The national commander of the Veterans of Foreign Wars has asked the group to approve a nationwide campaign to raise money for the U.S.-backed guerrillas who are fighting to overthrow the leftist Sandinista government of Nicaragua.
VFW National Commander Bob Currieo, who has talked up the project with local VFW commanders, said he expects "strong support" when it comes to a vote at the group's national convention in New Orleans this month. He noted that the organization's bylaws require it to oppose communism in Latin and Central America.
Federal law does not prohibit a private group from offering nonmilitary aid to foreign groups that are not acting against the national security interests of the United States, according to congressional legal counsel.
With 1.9 million members, the VFW is the second-largest veterans' organization; the American Legion has 2.7 million members.
Currieo spent eight days traveling through Honduras, El Salvador and Costa Rica last month, and then briefed President Reagan on his trip for a half hour in the Oval Office July 27. He said he was not seeking to circumvent a recent House vote to stop steadily increasing CIA support of the anti-Sandinista guerrillas, called "Contras."
"I met with the Contras while I was in Honduras and Costa Rica, and these are freedom-loving people trying to retake control of their country Nicaragua from dictators and bring about a democratic society," said Currieo. "They consider their country to be under the influence of a superpower, the Soviet Union, and they are asking only for help to keep the Soviet Union out."
No amount has been set for the VFW contribution to the guerrillas, but Currieo predicted that several million dollars can be raised for food, clothing and medical supplies. He said the money would be channeled through a nonprofit, Washington-based anti-communist group called the American Security Council and would allow the "Contras" to spend their funds on military hardware.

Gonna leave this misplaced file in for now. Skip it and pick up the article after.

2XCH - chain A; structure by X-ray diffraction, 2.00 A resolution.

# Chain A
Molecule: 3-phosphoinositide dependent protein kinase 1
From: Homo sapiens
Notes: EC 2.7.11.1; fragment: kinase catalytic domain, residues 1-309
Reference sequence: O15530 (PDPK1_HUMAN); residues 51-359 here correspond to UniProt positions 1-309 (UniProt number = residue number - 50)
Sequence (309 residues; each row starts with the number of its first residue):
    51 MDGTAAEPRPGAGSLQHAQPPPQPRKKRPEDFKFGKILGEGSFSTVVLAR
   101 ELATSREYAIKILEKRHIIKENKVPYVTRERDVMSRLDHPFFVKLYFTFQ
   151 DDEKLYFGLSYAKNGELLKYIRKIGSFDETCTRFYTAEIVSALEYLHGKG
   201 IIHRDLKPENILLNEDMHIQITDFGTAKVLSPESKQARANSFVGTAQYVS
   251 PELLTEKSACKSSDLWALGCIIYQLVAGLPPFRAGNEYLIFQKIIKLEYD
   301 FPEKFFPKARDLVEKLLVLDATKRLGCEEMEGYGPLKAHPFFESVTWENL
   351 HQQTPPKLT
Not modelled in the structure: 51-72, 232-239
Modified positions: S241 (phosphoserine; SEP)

The vote on the resolution for the fund drive will come after Reagan addresses the convention. Sen. John Glenn (D-Ohio), a candidate for the Democratic presidential nomination, is scheduled to speak immediately after Reagan. But Currieo said he didn't expect either to take a stand on the resolution. He said he had not discussed it with Reagan, although White House aides are aware of it.
"We are doing this without consulting with the president," he said. "But I am behind his policies in that area 100 percent. I told the president there is no question in my mind that our effort down there is right and we should feel obligated to help those people."
In addition to addressing the VFW and several Hispanic groups during his three-week vacation on the West Coast, Reagan is scheduled to speak to the American Legion's annual convention.
"We are very supportive of the president's Central American policies," said Mylio Kraja, executive director of the American Legion. Kraja said the American Legion has no plans to funnel aid to Latin America independently.
Its own charter prevents the other major veterans' group, the Disabled American Veterans, from taking a position on American military action in Latin America, but its members are supportive of Reagan's policies.
Reagan will face a challenge in winning the support of Vietnam-era veterans, who have made recent gains in the groups' hierarchies. Those men, according to officials of both groups as well as Reagan's political advisers, are less amenable to the idea of possible military intervention.